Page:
What parents need to know
Parents Need to Know
Parents need to know that Ke$ha's name is synonymous with partying, so it's no surprise that "Die Young" has some iffy content. That being said, the lyrics are mostly clean, and it does have a semi-positive message about seizing the day and living in the moment -- something we all wish we could do more of, right? There is some innuendo and drinking, but it's actually rather tame compared to some of Ke$ha other tracks. It also happens to be co-written by the lead singer of the band fun.
What's the story?
Is it any good?
Like her or not, admit it, you've sung along to a Ke$ha song once or twice, or danced to "Tik Tok" against your better judgment. She's got a knack for the ultimate club beat. "Die Young" certainly fits the bill with its catchy, techno-pop sound, but most of it is just more of the same from the diva with the dollar sign in her name. The most interesting parts come from the obvious influence of fun.'s Nate Reuss, with drums, hand claps, and a chorus that takes the song to new heights. It's when Ke$ha starts with her trademark, annoying talky-talk that it brings the song back down to a mediocre, been-there-done-that level. Fans of Ke$ha will be thrilled with this "comeback," but hopefully the next round will bring something new to the spin table.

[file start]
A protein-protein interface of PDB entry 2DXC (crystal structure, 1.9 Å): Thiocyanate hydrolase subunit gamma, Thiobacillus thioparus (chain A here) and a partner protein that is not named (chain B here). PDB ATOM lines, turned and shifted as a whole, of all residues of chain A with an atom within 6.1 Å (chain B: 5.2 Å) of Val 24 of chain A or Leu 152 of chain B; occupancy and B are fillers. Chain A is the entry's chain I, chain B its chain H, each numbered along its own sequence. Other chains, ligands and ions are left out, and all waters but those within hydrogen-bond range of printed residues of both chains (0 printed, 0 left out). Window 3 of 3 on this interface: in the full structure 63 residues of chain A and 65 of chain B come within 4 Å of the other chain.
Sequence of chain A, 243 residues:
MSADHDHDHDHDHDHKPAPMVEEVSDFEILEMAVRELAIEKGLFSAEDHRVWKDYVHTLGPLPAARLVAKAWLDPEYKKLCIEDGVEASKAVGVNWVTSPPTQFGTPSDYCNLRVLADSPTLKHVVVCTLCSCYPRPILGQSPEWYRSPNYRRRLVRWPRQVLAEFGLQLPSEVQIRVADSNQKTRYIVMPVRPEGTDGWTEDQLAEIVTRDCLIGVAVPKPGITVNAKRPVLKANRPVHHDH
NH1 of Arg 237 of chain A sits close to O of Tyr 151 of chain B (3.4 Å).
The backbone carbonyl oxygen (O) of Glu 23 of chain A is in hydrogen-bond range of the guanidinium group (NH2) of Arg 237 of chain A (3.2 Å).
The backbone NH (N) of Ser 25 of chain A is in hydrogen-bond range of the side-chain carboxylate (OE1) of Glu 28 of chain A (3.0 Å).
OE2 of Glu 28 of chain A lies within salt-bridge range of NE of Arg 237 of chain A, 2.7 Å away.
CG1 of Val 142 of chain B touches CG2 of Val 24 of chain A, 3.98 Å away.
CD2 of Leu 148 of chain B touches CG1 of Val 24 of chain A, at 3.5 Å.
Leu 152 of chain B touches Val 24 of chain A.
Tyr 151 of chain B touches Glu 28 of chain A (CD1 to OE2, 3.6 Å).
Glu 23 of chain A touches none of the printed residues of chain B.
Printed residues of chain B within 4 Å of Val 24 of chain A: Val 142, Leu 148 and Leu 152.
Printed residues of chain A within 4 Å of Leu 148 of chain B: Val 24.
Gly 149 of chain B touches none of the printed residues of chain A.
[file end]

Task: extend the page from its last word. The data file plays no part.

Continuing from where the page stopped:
Families can talk about...
Families can talk about the content of dance-pop songs. Do you think it's necessary to have sex and drinking in music to make it worthy of radio or club play? How much is too much? When is it OK?
Ke$ha certainly has a bad girl image. Do you think her partnering up with the lead singer from fun. ("We Are Young" and "Some Nights") is a ploy to make music that appeals to wider audiences? Is it working?
What do you think of the song's message? It is positive? Why or why not?